The Art of Innovation – Part 2: Company Mindset

In The Art of Innovation, IDEO’s founder Tom Kelley writes his lessons in creativity from years of success through innovation. In this three-part series, I will take you through key takeaways from the book. This second part is about how IDEO helps companies to adapt their mindset to become more innovative.

Step 1 – Know the Future

Innovation happens by looking at what isn’t there —Jake Burton

Know the soon to be state of the art. Each industry has places where you make connections and hear about the latest products. No one gets ahead copying products that are already established.

Asking child-like questions of “Why?” and “Why not?” helps to prevent assumptions interfering when evaluating an opportunity. Learn from the people who break the rules, perhaps adapting an existing product to a new use-case. Watch people struggle with existing products in new environments.

Step 2 – Hire Great People

Pro-actively hire the intellectually curious. If you hire the right people, everything else will take care of itself.

People perform when they feel special and sometimes the best inspiration is not doing work. Everyone has a creative side but it requires training like any skill. The person who tails endlessly at his desk is unlikely to be the one hatching a great innovation.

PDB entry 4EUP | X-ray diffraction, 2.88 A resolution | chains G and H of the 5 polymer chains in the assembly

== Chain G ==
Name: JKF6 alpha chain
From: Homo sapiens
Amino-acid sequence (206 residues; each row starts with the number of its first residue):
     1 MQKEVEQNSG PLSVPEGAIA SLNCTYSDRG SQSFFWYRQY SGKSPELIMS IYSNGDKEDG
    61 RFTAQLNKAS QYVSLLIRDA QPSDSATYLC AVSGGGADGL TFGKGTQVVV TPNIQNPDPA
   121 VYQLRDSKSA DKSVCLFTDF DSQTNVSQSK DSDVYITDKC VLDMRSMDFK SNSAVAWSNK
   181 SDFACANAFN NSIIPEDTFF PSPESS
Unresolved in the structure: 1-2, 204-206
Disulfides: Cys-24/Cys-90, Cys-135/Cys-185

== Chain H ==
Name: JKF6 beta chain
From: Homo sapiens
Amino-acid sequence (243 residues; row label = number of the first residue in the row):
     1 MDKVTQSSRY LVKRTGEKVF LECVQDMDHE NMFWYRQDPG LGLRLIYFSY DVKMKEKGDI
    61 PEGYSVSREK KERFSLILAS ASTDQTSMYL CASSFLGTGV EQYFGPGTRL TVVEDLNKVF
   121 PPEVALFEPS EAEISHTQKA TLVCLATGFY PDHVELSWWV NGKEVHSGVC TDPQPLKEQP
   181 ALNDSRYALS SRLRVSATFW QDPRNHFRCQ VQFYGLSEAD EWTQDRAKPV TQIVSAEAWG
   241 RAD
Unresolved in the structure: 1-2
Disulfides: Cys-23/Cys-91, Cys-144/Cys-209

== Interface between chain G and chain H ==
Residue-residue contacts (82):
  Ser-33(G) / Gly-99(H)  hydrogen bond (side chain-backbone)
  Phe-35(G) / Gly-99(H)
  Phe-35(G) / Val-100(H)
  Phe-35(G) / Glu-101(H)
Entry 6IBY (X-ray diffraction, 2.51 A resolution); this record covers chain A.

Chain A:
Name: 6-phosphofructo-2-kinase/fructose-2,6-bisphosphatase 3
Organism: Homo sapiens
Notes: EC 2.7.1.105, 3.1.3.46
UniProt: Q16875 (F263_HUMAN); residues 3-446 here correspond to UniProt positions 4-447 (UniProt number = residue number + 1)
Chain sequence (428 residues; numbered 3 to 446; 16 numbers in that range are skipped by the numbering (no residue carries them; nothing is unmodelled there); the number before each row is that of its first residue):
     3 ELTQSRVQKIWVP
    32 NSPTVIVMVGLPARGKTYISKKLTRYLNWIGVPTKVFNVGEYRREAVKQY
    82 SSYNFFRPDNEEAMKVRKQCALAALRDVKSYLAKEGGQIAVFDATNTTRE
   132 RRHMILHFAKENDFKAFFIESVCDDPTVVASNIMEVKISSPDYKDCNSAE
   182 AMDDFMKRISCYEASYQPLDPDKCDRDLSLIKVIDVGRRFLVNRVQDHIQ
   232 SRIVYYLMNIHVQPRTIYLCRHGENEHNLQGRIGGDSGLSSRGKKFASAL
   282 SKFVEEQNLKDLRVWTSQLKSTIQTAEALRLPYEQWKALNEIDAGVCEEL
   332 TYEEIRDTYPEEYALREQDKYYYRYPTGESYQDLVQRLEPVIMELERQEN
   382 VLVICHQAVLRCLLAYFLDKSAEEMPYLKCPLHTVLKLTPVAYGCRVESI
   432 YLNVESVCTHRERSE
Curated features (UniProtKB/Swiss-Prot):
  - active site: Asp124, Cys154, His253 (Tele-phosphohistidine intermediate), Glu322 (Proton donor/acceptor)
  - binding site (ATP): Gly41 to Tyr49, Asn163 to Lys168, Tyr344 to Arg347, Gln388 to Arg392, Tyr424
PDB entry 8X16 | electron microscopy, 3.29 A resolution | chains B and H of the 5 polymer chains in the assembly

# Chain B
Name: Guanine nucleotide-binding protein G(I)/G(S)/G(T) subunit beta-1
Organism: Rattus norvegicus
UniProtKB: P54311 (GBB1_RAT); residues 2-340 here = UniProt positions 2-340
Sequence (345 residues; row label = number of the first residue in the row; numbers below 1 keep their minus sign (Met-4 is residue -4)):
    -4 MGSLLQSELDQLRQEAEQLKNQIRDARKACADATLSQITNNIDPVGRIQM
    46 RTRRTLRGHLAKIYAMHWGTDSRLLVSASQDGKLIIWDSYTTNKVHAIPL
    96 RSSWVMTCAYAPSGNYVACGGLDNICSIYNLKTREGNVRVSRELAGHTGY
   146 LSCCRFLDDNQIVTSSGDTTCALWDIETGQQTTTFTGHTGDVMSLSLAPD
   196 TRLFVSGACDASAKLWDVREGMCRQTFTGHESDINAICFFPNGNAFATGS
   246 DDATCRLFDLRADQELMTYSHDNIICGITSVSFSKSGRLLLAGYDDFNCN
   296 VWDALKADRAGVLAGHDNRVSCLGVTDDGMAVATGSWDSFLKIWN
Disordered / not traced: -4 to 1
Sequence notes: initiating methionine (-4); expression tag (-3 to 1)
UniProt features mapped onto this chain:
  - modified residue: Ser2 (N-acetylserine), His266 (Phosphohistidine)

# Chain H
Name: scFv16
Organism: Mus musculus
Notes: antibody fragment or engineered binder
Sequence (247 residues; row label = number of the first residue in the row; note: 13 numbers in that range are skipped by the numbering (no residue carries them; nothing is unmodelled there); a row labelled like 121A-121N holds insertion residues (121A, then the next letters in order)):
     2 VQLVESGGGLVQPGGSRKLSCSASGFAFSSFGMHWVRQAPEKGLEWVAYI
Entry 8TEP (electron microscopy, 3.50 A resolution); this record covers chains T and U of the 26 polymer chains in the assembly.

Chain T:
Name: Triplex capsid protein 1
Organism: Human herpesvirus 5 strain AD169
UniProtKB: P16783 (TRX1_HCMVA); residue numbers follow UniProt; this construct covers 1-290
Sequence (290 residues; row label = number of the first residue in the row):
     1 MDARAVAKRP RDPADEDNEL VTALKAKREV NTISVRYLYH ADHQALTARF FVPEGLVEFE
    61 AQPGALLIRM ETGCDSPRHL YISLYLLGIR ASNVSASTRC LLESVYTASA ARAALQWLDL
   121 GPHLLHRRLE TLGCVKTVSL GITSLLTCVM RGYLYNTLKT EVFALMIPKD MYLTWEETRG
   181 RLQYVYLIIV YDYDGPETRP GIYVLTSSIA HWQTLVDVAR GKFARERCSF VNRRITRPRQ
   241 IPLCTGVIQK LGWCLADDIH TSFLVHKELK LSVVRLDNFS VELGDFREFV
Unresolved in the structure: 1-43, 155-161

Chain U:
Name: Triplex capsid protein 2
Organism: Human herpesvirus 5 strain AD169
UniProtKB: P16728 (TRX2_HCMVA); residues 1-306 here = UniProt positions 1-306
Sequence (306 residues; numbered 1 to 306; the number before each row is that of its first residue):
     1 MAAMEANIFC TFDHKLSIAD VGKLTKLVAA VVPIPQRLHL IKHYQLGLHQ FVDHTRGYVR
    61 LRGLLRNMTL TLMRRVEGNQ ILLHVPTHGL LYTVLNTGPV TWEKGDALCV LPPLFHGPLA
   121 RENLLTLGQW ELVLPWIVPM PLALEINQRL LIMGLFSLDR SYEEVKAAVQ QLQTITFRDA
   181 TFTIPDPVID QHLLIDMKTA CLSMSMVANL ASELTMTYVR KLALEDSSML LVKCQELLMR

When you are stuck on a tough decision or have a problem that you do not understand, talk to all the smart people who you know.

Step 3 – Office Environment

The best offices celebrate teamwork and a high people density makes the office pulse. Make desks movable and group project members together so that space is just for teamwork and not owned by a person or group.

Provide good food and encourage play to have constant off-site energy. There should be no need for a physical off-site because creativity should flow in the office. The workspace should communicate positivity to both employees and visitors.

Step 4 – Dropping Internal Barriers

The biggest barrier to innovation is company mindset. Senior managers must encourage employees to break rules and fail forward so that change is part of the culture.

Success has a tendency to cripple future product development. Sticking with an existing product range is safer but loses in the long run. Instead, build products fast and leapfrog other companies in the market.

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